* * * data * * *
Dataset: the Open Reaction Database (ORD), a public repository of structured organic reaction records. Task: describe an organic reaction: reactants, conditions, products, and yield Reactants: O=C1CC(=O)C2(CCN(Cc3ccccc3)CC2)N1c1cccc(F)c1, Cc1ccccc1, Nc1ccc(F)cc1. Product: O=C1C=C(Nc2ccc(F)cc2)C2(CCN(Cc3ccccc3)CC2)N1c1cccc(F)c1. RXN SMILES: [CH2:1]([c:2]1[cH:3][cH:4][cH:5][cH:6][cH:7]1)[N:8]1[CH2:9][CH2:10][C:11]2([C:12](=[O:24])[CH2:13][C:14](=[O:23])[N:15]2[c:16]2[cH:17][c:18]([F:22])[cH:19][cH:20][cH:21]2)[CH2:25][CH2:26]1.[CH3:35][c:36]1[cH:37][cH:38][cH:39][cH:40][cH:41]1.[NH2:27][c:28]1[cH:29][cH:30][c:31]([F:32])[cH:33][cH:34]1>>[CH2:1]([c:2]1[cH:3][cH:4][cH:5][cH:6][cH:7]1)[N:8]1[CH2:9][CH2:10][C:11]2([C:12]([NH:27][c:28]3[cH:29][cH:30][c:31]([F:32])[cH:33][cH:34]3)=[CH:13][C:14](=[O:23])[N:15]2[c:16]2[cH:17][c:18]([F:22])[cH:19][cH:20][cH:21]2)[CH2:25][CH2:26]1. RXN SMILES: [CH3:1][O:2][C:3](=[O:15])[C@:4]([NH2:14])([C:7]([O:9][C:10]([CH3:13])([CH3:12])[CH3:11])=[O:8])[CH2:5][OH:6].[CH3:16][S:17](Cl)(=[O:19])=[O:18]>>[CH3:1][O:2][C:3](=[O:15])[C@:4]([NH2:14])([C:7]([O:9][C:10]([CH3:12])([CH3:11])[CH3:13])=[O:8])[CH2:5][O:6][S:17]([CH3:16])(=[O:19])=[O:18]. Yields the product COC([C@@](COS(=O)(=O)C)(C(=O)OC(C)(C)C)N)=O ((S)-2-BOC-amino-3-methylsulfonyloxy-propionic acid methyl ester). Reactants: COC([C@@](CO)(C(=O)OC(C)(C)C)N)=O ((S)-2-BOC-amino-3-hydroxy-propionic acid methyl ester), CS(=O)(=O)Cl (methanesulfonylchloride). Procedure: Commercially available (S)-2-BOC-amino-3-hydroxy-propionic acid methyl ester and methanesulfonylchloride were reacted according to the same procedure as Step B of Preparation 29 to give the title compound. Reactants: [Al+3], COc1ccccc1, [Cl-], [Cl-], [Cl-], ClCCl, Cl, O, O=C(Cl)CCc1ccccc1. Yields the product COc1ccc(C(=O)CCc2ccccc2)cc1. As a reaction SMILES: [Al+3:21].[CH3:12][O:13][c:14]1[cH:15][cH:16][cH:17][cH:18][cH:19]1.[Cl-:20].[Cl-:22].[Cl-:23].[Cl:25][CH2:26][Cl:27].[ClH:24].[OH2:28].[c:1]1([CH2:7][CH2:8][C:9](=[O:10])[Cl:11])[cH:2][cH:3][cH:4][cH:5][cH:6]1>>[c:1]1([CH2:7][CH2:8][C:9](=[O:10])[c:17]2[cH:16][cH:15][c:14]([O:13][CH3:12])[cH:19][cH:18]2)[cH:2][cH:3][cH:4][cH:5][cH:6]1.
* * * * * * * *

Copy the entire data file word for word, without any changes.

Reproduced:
Dataset: the Open Reaction Database (ORD), a public repository of structured organic reaction records. Task: describe an organic reaction: reactants, conditions, products, and yield Reactants: O=C1CC(=O)C2(CCN(Cc3ccccc3)CC2)N1c1cccc(F)c1, Cc1ccccc1, Nc1ccc(F)cc1. Product: O=C1C=C(Nc2ccc(F)cc2)C2(CCN(Cc3ccccc3)CC2)N1c1cccc(F)c1. RXN SMILES: [CH2:1]([c:2]1[cH:3][cH:4][cH:5][cH:6][cH:7]1)[N:8]1[CH2:9][CH2:10][C:11]2([C:12](=[O:24])[CH2:13][C:14](=[O:23])[N:15]2[c:16]2[cH:17][c:18]([F:22])[cH:19][cH:20][cH:21]2)[CH2:25][CH2:26]1.[CH3:35][c:36]1[cH:37][cH:38][cH:39][cH:40][cH:41]1.[NH2:27][c:28]1[cH:29][cH:30][c:31]([F:32])[cH:33][cH:34]1>>[CH2:1]([c:2]1[cH:3][cH:4][cH:5][cH:6][cH:7]1)[N:8]1[CH2:9][CH2:10][C:11]2([C:12]([NH:27][c:28]3[cH:29][cH:30][c:31]([F:32])[cH:33][cH:34]3)=[CH:13][C:14](=[O:23])[N:15]2[c:16]2[cH:17][c:18]([F:22])[cH:19][cH:20][cH:21]2)[CH2:25][CH2:26]1. RXN SMILES: [CH3:1][O:2][C:3](=[O:15])[C@:4]([NH2:14])([C:7]([O:9][C:10]([CH3:13])([CH3:12])[CH3:11])=[O:8])[CH2:5][OH:6].[CH3:16][S:17](Cl)(=[O:19])=[O:18]>>[CH3:1][O:2][C:3](=[O:15])[C@:4]([NH2:14])([C:7]([O:9][C:10]([CH3:12])([CH3:11])[CH3:13])=[O:8])[CH2:5][O:6][S:17]([CH3:16])(=[O:19])=[O:18]. Yields the product COC([C@@](COS(=O)(=O)C)(C(=O)OC(C)(C)C)N)=O ((S)-2-BOC-amino-3-methylsulfonyloxy-propionic acid methyl ester). Reactants: COC([C@@](CO)(C(=O)OC(C)(C)C)N)=O ((S)-2-BOC-amino-3-hydroxy-propionic acid methyl ester), CS(=O)(=O)Cl (methanesulfonylchloride). Procedure: Commercially available (S)-2-BOC-amino-3-hydroxy-propionic acid methyl ester and methanesulfonylchloride were reacted according to the same procedure as Step B of Preparation 29 to give the title compound. Reactants: [Al+3], COc1ccccc1, [Cl-], [Cl-], [Cl-], ClCCl, Cl, O, O=C(Cl)CCc1ccccc1. Yields the product COc1ccc(C(=O)CCc2ccccc2)cc1. As a reaction SMILES: [Al+3:21].[CH3:12][O:13][c:14]1[cH:15][cH:16][cH:17][cH:18][cH:19]1.[Cl-:20].[Cl-:22].[Cl-:23].[Cl:25][CH2:26][Cl:27].[ClH:24].[OH2:28].[c:1]1([CH2:7][CH2:8][C:9](=[O:10])[Cl:11])[cH:2][cH:3][cH:4][cH:5][cH:6]1>>[c:1]1([CH2:7][CH2:8][C:9](=[O:10])[c:17]2[cH:16][cH:15][c:14]([O:13][CH3:12])[cH:19][cH:18]2)[cH:2][cH:3][cH:4][cH:5][cH:6]1.